Sterilization of silk thread is made by immersion for half an hour
in boiling water or by keeping in the autoclave at los'^ to iio'^. Im-
mersion for fifteen minutes in a strong phenic solution is sufficient.
It is kept in phenic acid solution at 5 to 100, or in corrosive subli-
mate I to 1,000.
After removing the grease of catgut with ether, the threads are left
to dry, rolled afterwards on spools, sterilized in dry heat, and pre-
served in a strong antiseptic solution of phenic acid or corrosive
sublimate, or in boiled olive oil.
Silk-worm gut, also freed from grease with ether, is left for half
an hour in boiling water and kept in glass tubes filled with a corrosive
sublimate solution 2 to 1,000.
Paraffined thread is prepared by dipping into melted paraffin linen
thread which has been soaked in ether or spirits of turpentine (Pecus).
Since it is a little rough when it has cooled, it is made smooth by
polishing with a fine cloth. This thread is supple, does not absorb-
organic liquids, and cuts the tissues but little. It is especially useful
for sutures which are to remain long in position.
Red rubber drain tubes are preferable to all others. After being
washed in a concentrated solution of permanganate of potash, they-
62 VETERINARY SURGICAL THERAPEUTICS.
are left for 20 minutes in boiling- water, and then placed in glass
tubes containing a corrosive sublimated solution 2 to 1,000, and ster-
ilized by exposure to a temperature of 120*^ for half an hour.
These manipulations, prescribed for the sterilization of compresses,
threads and drains, are not strictly necessary. Immersion for 5 or
10 minutes in a phenic, cresylic or strong corrosive sublimate solu-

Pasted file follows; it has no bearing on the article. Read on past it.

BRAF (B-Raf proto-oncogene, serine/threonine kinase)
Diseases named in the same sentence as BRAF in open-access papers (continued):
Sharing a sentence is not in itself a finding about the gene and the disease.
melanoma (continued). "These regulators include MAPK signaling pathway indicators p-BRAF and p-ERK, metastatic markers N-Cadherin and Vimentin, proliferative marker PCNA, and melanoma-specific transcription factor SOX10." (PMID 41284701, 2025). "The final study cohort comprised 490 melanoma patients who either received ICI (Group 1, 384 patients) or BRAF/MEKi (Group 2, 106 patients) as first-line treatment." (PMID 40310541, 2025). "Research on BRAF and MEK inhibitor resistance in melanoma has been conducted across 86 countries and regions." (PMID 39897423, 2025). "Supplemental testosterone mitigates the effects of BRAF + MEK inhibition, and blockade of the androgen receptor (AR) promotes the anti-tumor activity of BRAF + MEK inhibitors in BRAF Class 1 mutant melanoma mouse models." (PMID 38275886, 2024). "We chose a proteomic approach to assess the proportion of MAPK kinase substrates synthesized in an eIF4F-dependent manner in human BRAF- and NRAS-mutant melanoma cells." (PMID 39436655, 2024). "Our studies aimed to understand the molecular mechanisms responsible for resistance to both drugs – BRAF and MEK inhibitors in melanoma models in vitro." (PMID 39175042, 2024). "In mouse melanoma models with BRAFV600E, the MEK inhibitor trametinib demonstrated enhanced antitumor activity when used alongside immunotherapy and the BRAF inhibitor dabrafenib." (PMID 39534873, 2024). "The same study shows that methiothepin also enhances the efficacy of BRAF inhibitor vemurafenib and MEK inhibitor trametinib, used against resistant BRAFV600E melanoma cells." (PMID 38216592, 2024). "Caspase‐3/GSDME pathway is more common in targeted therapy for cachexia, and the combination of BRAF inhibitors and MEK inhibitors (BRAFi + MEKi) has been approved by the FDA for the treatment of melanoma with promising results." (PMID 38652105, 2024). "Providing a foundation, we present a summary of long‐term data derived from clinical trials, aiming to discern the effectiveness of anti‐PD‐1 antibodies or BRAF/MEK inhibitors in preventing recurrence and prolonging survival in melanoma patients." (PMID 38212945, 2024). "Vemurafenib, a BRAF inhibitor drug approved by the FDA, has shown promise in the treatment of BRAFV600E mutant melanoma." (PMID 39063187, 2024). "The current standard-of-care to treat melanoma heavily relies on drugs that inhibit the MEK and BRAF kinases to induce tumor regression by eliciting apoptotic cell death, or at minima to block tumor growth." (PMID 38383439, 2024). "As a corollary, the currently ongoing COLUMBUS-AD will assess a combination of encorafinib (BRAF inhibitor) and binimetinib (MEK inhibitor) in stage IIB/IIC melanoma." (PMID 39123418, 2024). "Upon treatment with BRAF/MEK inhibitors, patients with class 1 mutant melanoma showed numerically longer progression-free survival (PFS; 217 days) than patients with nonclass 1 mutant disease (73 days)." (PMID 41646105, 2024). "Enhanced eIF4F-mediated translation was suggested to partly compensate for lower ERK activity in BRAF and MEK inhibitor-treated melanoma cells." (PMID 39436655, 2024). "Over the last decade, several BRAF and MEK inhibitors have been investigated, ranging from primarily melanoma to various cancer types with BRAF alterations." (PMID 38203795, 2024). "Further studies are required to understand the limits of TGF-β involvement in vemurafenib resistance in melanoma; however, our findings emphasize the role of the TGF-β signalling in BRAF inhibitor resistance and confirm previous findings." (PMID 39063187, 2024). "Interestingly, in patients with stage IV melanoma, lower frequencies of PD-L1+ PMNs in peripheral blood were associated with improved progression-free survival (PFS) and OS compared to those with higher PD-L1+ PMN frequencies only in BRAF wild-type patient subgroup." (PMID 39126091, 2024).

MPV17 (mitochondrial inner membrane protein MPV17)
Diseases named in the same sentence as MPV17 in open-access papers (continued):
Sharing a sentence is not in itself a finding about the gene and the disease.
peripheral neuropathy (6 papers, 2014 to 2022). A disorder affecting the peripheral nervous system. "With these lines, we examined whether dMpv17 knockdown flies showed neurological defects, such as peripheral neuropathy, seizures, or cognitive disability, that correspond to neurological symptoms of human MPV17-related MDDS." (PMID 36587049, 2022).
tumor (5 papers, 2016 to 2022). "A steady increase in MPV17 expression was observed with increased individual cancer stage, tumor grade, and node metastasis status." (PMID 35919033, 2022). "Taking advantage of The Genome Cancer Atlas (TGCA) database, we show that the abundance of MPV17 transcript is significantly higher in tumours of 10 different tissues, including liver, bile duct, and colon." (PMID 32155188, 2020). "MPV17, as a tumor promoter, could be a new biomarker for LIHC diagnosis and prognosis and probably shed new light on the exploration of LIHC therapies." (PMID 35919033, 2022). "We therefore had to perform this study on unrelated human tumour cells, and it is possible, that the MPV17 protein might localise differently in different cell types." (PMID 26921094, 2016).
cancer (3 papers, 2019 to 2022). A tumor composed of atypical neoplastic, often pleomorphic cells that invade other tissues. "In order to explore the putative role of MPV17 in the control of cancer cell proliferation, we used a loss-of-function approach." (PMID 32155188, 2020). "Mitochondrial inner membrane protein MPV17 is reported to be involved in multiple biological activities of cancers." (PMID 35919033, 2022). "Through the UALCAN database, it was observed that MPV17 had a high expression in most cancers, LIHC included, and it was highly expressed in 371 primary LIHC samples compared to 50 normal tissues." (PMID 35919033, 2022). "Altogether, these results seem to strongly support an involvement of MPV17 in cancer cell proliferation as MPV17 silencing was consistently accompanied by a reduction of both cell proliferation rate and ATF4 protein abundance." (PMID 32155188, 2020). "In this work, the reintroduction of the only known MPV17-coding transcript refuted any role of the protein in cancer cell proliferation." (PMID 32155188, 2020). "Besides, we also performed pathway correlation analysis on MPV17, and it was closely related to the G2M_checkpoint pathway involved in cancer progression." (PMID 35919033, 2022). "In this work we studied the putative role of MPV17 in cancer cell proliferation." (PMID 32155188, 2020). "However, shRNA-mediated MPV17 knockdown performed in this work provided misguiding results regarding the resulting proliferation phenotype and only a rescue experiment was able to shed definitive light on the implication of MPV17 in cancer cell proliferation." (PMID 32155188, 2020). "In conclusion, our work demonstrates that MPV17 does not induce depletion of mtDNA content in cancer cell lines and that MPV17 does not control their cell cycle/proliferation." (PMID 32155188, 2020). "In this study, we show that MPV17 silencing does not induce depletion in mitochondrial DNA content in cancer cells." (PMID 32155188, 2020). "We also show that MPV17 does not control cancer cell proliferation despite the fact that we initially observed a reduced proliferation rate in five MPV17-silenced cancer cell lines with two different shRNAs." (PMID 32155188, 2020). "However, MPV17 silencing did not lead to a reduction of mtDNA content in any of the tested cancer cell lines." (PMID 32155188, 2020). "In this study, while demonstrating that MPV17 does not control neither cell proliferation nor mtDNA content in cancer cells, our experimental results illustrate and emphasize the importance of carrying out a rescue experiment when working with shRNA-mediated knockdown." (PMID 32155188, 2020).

tion, carried to ebullition, is the common practice in veterinary
surgery. It is considered sufficient (Bang).
The operative field and its surroundings must be carefully purified.
In all animals, the skin, even in a state of perfect cleanliness, is
occupied on its surface by numerous micro-organisms of very many
kinds, among which the staphylococci (staphylococcus albus and
aureus) are especially abundant. It is, therefore, always indispen-
sable to proceed to the disinfection of the region to be operated upon.
If the skin is sound, the hair should be cut with scissors and the
tegument soaped, shaved, brushed and washed with boiled water.
After having been dried with sterilized compresses, friction with
alcohol or ether should be made to remove the greasy substances on
its surface. This is completed by a last washing with a strong
phenic acid solution or corrosive sublimate i to 1,000. If the skin
is infected, if the region is the seat of an ulcer, suppurating trauma-
tism or a fistula, one must, the day before the operation, or several
days before, scrape the wound with the curette, and then proceed
as indicated. These two methods are not applicable to all surfaces.
They must be modified for certain regions ; for the mouth, the nose,
the ear, vagina, uterus, bladder, rectum and the foot. The surgery
of those regions requires a special technic. In the case of all
mucous membranes, in order to permit the more complete action of
antiseptic solutions, a free washing with boiled watershould be made,
to remove the mucus deposited on their surface.
The mouth is a cavity always inhabited by micro-organisms, and its
disinfection is difficult. In large animals, free washings with water,
and cleansing with solutions of boric acid (2 to 4 per cent. ), of perman-
ganate of potash (i percent.), are sufficient. In the case of dogs, loose
teeth and diseased roots should be extracted. Gums are to be
touched with a tincture of iodine or solution of creosote.
Intestinal antisepsis, employed in cases where the intestines are to
be the seat of the operation, or when manipulations are to be made
in the peritoneal cavity (laparotomy, ovariotomy, cryptorchidy), de-
mands the following precautions : purgation, low diet or milk diet,
and administration of antiseptic agents. Saline purgatives given in
small doses for several days do well to prepare the asepsis of the in-